The most widely known French Impressionist and leader of that movement, Claude Monet [moe-NAY] was born in Paris and grew up on the Normandy coast. His father was a wholesale grocer, and after his mother died when he was 17, an aunt encouraged him in his efforts to become an artist. With a local reputation as a caricaturist, he attracted the interest of landscape painter Eugene Boudin [boh-DAN], who introduced the young artist to plein-air painting. Plein-air is French for “open air” and refers to paintings created outdoors.
In the 1860s, Monet joined a group of young artists who began to challenge the rules for making good paintings. They had so much trouble getting their work exhibited that they created their own independent exhibition, which yielded only ridicule and a sarcastic label for the group of artists. That label—derived from Monet’s painting, Impression, Sunrise of 1874—stuck, and produced the moniker of “Impressionists” for the group. Impressionists were initially criticized for their unworthy subjects, unrealistic colors, garish color combinations, and loose, seemingly unfinished brushwork.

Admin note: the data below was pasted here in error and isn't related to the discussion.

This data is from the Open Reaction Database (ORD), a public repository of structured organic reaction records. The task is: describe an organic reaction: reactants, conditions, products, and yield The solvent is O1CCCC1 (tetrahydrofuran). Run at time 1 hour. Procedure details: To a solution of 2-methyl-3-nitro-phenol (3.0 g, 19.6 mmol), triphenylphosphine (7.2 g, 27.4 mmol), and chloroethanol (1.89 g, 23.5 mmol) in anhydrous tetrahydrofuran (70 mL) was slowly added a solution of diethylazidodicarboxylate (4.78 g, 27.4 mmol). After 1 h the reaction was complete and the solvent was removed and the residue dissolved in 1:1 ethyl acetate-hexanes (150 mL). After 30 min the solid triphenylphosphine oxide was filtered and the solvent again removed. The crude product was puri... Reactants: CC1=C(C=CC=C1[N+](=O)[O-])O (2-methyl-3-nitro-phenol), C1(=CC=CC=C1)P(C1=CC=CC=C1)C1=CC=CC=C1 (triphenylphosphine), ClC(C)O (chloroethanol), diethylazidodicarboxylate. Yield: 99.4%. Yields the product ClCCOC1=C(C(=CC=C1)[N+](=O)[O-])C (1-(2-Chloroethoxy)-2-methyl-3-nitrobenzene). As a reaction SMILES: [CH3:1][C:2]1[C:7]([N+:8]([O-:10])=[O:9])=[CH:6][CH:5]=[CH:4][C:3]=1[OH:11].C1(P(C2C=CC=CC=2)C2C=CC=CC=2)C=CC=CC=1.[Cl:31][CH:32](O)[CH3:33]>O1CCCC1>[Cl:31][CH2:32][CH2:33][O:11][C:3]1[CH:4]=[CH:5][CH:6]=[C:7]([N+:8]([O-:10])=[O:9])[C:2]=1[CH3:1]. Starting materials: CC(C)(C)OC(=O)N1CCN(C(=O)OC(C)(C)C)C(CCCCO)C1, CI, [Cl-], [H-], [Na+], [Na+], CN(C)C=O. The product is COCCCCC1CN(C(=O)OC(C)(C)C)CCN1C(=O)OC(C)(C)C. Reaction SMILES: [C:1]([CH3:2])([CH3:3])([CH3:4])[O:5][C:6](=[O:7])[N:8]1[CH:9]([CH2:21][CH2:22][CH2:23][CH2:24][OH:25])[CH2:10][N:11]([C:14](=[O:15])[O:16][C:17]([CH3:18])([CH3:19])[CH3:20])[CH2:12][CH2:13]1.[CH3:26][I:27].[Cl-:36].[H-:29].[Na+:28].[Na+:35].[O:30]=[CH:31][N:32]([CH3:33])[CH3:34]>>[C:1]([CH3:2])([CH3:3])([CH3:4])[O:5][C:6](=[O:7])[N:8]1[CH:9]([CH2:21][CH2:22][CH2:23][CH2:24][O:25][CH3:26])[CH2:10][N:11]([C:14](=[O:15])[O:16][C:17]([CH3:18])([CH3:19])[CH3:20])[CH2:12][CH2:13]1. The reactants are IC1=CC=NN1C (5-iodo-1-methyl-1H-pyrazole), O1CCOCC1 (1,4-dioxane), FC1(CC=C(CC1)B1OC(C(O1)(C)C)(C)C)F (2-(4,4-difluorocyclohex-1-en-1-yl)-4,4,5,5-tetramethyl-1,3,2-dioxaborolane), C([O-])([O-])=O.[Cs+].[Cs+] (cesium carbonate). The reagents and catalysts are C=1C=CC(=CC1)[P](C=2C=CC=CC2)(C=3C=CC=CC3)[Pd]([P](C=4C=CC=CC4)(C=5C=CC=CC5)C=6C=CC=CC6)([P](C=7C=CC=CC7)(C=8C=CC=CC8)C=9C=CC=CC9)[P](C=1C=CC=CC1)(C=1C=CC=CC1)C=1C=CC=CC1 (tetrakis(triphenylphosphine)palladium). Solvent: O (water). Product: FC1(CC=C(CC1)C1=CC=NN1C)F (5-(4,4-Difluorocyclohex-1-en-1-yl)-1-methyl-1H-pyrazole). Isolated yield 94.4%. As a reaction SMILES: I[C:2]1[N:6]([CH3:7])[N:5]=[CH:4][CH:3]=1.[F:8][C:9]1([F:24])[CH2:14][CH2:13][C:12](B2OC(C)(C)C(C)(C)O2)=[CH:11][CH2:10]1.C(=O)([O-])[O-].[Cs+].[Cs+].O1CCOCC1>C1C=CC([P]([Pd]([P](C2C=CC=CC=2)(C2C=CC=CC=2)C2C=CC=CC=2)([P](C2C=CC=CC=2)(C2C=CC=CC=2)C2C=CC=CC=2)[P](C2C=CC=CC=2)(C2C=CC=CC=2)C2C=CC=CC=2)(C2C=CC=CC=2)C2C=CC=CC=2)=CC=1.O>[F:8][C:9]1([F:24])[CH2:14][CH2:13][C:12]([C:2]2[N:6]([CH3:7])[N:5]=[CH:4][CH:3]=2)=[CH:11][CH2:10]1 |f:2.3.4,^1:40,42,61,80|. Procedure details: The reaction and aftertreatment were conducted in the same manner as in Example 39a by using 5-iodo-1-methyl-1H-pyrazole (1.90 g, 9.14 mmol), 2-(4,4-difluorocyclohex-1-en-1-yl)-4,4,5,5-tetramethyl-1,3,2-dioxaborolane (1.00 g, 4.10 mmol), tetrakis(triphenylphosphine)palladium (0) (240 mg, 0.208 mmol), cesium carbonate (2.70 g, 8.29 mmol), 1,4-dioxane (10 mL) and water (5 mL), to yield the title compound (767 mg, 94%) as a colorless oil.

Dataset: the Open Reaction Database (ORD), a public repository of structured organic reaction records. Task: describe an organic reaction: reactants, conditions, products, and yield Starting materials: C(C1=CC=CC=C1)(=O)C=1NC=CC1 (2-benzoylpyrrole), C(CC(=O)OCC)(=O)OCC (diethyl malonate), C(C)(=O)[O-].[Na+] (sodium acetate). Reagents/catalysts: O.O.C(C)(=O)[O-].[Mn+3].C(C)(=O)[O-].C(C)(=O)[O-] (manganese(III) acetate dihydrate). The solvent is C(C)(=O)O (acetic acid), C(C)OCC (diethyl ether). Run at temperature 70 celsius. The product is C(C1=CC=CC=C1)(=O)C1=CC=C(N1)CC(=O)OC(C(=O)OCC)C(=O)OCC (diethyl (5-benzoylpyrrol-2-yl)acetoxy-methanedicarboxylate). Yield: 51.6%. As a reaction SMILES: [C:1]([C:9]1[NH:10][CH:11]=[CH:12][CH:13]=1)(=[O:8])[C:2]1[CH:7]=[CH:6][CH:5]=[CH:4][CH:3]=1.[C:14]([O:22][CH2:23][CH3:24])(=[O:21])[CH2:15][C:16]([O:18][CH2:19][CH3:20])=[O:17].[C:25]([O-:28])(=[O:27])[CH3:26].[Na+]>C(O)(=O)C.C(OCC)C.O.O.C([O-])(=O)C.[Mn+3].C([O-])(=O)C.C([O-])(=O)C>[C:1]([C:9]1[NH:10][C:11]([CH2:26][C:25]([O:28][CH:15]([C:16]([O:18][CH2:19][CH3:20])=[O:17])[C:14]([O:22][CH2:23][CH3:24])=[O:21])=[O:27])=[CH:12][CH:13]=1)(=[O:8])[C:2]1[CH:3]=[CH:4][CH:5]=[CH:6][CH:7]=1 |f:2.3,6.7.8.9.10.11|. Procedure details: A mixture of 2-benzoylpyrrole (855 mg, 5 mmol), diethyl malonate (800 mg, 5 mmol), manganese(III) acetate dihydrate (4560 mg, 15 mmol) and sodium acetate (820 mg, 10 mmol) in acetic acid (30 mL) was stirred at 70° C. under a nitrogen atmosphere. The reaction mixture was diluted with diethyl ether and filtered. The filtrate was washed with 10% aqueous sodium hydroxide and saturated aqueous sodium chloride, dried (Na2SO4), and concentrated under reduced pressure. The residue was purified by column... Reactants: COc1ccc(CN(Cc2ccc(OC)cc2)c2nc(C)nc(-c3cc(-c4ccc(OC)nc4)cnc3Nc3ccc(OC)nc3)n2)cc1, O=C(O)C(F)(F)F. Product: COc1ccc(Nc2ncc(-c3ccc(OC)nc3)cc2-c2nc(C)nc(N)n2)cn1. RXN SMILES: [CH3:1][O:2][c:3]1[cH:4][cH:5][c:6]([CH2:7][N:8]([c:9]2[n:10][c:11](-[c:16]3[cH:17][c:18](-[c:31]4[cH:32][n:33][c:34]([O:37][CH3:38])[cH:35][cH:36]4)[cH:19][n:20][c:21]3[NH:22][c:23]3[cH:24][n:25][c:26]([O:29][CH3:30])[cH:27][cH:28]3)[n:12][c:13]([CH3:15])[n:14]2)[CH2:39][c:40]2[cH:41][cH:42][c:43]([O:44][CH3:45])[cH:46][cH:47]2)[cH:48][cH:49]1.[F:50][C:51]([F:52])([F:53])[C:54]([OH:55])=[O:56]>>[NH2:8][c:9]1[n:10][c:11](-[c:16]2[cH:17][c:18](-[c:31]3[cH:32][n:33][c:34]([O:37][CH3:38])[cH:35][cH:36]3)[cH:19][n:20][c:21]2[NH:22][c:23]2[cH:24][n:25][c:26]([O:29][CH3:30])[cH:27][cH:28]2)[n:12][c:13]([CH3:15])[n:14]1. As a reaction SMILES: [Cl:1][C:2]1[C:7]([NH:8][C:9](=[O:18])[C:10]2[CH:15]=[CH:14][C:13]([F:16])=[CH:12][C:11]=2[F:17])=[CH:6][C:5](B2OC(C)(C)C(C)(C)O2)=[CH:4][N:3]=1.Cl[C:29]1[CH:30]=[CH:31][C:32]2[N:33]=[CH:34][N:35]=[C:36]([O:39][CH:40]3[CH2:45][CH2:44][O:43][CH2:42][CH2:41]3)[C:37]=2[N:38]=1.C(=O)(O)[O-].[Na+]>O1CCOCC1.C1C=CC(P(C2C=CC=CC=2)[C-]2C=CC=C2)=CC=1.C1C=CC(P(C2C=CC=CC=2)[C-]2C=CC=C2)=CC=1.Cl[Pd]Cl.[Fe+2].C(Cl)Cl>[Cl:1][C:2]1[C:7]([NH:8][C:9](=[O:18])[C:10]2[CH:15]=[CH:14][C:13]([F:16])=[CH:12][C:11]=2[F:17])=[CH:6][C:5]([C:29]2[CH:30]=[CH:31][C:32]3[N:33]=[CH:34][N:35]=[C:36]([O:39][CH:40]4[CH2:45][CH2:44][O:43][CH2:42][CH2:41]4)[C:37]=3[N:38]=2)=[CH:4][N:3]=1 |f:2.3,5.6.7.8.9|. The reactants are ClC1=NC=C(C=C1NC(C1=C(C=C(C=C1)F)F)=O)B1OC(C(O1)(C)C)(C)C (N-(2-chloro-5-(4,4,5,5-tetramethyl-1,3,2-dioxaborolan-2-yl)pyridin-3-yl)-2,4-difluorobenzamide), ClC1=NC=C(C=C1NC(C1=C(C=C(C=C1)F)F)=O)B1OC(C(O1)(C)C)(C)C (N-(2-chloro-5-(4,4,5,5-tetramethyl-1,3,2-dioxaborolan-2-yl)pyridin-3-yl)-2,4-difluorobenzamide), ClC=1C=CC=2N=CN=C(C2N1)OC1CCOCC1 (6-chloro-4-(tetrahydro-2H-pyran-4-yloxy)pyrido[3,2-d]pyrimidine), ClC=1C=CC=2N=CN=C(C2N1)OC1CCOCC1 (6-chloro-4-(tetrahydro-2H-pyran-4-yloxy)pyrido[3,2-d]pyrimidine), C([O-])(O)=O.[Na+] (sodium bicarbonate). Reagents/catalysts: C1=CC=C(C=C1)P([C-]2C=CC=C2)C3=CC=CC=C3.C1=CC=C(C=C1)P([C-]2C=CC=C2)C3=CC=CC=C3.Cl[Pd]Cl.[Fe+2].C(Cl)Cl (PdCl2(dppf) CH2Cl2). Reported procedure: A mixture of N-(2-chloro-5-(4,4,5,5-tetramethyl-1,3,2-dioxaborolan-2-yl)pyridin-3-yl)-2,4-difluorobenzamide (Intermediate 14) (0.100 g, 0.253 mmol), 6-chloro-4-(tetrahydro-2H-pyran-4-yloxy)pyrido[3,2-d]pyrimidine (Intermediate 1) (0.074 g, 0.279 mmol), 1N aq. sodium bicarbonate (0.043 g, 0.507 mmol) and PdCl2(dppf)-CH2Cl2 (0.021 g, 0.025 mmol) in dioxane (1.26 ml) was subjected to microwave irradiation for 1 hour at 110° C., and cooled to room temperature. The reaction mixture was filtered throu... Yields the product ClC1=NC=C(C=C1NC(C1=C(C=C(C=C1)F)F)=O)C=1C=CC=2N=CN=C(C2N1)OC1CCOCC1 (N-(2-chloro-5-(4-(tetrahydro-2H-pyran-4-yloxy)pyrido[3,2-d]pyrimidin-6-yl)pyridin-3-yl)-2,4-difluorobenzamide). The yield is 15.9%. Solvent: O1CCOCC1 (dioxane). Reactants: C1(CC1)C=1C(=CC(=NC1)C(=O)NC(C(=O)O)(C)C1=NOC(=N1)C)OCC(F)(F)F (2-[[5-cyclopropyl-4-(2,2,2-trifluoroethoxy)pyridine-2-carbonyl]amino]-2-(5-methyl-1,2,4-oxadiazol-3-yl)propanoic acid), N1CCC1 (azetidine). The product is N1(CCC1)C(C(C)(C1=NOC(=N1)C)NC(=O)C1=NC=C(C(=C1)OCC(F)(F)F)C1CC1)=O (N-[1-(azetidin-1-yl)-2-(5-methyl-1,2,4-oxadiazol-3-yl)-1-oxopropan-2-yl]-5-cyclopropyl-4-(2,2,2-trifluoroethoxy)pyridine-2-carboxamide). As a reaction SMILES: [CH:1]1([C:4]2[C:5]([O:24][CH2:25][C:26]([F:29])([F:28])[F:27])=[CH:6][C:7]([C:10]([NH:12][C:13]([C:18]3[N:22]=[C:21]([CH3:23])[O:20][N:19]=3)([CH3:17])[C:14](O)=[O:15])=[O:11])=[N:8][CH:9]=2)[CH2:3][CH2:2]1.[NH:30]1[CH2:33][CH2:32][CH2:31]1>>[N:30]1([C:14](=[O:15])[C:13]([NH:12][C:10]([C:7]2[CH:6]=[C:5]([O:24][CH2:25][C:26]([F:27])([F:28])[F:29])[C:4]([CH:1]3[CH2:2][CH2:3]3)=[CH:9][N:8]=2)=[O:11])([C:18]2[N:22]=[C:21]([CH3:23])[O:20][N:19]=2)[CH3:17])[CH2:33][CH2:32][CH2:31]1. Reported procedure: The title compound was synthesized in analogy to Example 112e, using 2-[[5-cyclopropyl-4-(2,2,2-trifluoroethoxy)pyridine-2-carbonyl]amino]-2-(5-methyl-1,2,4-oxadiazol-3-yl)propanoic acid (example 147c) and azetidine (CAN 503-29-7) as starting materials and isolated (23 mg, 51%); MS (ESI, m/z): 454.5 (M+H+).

Like many other Impressionists, Monet had little success in his early years. He most often chose to paint landscapes and leisure activities—everyday activities of modern Paris that were considered to be unworthy subjects for art, compared to the highly respected religious and mythological subjects. With his paintings, Monet strove to capture a fleeting moment by rendering the nuances of light and color. He wanted to depict the feeling or sensation of a scene, rather than the objects within the composition. As public opinion of Impressionism began to turn in the mid-1880s, Monet’s paintings began to sell well, and by the turn of the century, he was one of the world’s wealthiest artists.
What Inspired It?
"I so love London! But I love it only in winter. It’s nice in summer with its parks, but nothing like it is in winter with the fog, for without the fog London wouldn’t be a beautiful city. It’s the fog that gives it its magnificent breadth. Those massive, regular blocks become grandiose within that mysterious cloak." -Monet